SECRETARY POMPEO: Yeah, questions like that I think miss the point. The EU intrinsically, right, the United Nations intrinsically, doesn’t have a moral dimension to the entity. It’s when the entity has power and does the right thing and is prepared to engage in important ways. Yes, the structure matters. Those institutions are important. But when they lose their way, when they have moved from their charter, when they begin to act in ways that are deeply at odds with what they tell you or if they are deeply at odds with America’s interest, this administration’s going to make sure that we do our best to fix that.
And so it’s the same you say as – is Country X a good or bad country. It’s about the people and it’s about the people’s expectations for their own nation and what they direct their own sovereign to do and how that impacts us here in the United States. That’s the focus I’ve tried to have my team on. When we engage, we have big teams that engage with multilateral institutions all around the – we have an ambassador to the EU – the mission set is to make sure that they – the European Union understands the things that matter to us, and then we work alongside them to make sure that we come to understandings that benefit each of our two populations.
MR LOWRY: So back to Middle East. The caliphate has now been eliminated, a tremendous accomplishment. (Applause.) So what is kind of the – now the – sort of the steady state administration’s strategy in Syria and our troop presence there?
SECRETARY POMPEO: Yeah. So it’s difficult to talk about Syria in isolation. If you’ll recall, the caliphate owned most of Iraq at one point as well and was on the verge of moving on Erbil and Baghdad too. And what’s – it seems like a long time ago we were watching people in cages and heads being cut off on beaches. That threat remains. The threat from radical Islamic terrorism is not only in the Middle East; it’s in other – it’s in East Asia. I was with the prime minister of Mali yesterday. It’s in Africa. ISIS reigns on some territory in Afghanistan yet today as well, so this threat is still there.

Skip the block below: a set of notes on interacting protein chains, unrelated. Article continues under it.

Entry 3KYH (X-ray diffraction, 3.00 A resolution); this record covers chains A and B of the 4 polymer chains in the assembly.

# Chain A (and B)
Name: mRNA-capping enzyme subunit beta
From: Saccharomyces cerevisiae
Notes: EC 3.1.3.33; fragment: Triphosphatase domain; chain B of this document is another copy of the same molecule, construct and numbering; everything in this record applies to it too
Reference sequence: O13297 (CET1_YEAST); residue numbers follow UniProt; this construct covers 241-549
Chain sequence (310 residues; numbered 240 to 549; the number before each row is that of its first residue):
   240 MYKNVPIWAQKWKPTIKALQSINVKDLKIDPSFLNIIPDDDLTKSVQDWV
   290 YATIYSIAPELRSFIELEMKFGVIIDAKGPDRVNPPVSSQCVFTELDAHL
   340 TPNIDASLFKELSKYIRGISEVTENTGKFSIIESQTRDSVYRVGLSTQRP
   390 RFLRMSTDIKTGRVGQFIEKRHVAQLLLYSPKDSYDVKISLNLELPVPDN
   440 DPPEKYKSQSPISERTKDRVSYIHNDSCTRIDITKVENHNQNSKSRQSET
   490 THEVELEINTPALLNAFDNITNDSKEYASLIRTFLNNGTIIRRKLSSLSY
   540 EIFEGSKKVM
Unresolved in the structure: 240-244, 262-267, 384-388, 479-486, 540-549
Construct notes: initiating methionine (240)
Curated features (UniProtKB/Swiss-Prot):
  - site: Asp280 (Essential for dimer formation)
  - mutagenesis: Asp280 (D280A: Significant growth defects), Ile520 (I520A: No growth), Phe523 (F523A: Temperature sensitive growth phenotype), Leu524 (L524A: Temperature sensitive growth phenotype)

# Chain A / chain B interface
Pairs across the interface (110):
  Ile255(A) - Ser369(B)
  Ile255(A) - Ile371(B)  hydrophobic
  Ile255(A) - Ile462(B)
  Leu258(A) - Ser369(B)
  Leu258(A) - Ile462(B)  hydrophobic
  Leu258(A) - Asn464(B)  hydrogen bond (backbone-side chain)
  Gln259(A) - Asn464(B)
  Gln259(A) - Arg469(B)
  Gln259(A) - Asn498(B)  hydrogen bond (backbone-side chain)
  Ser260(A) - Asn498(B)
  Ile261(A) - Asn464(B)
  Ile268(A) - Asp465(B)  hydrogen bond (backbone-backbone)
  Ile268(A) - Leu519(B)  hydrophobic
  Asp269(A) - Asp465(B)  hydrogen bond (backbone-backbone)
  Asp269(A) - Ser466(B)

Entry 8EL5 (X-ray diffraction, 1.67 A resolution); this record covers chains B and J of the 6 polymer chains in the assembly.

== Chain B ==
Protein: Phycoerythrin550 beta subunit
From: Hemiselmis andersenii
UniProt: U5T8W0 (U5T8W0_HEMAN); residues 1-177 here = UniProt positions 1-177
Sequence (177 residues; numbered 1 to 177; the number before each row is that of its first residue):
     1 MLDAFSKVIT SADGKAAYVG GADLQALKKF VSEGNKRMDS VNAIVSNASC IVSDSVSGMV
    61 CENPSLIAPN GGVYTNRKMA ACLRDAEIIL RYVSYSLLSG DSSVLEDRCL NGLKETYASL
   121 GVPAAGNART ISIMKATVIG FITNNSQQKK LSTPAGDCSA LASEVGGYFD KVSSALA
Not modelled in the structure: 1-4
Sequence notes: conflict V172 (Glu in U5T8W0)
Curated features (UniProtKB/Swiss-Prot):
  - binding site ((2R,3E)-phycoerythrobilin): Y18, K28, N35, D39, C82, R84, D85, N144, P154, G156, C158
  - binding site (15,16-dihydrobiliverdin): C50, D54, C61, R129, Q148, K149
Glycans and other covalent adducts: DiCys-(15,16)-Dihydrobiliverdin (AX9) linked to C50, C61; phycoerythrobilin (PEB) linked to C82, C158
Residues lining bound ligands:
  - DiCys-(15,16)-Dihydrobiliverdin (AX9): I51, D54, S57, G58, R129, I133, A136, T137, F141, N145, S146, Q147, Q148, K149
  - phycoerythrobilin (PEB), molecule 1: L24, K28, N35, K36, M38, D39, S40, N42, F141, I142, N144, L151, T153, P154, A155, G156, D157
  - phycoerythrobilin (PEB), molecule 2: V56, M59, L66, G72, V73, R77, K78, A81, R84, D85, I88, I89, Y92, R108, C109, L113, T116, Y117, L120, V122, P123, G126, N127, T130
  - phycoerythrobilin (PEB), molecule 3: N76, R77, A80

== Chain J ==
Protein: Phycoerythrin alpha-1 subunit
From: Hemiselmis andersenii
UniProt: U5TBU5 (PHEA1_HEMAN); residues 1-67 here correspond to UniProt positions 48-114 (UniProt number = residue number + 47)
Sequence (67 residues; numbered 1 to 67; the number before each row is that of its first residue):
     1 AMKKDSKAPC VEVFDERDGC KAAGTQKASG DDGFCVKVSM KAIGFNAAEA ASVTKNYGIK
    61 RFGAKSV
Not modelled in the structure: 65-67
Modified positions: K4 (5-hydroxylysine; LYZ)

And our mission set in the Middle East is really threefold: First, it’s to drive stability broadly. Second, it’s to counter terrorism in whatever form, so inside of Syria itself you still have remnants of ISIS, you’ve got al-Nusrah, al-Qaida, lots of different Sunni terror groups there too. So the mission set remains and our troop levels – everybody is inordinately focused on the number of soldiers on the ground. What – we should really be focused on the strategy and what it is we need to implement and execute that strategy. So whether the right number’s 200, 2,000, or 20,000, President Trump’s committed to making sure that we execute that counterterrorism mission.
And then finally, today – I’ll miss one and I’ll overstate this, but you don’t have to go very far in the Middle East or talk to very many countries before the Islamic Republic of Iran rises to the top of the pile in terms of the threat to stability there. And so we have a massive diplomatic campaign and a significant financial campaign with the Department of Treasury, and we’re using our Title 10, our Department of Defense forces as well, to reduce the capacity of Iran to cause trouble in the Middle East and, frankly, in South America too. You see the Iranians leaning in with Venezuela. I saw an article about this the other day and I was reminded the Venezuelans were asking the Iranians for money like two drunks drowning. (Laughter.)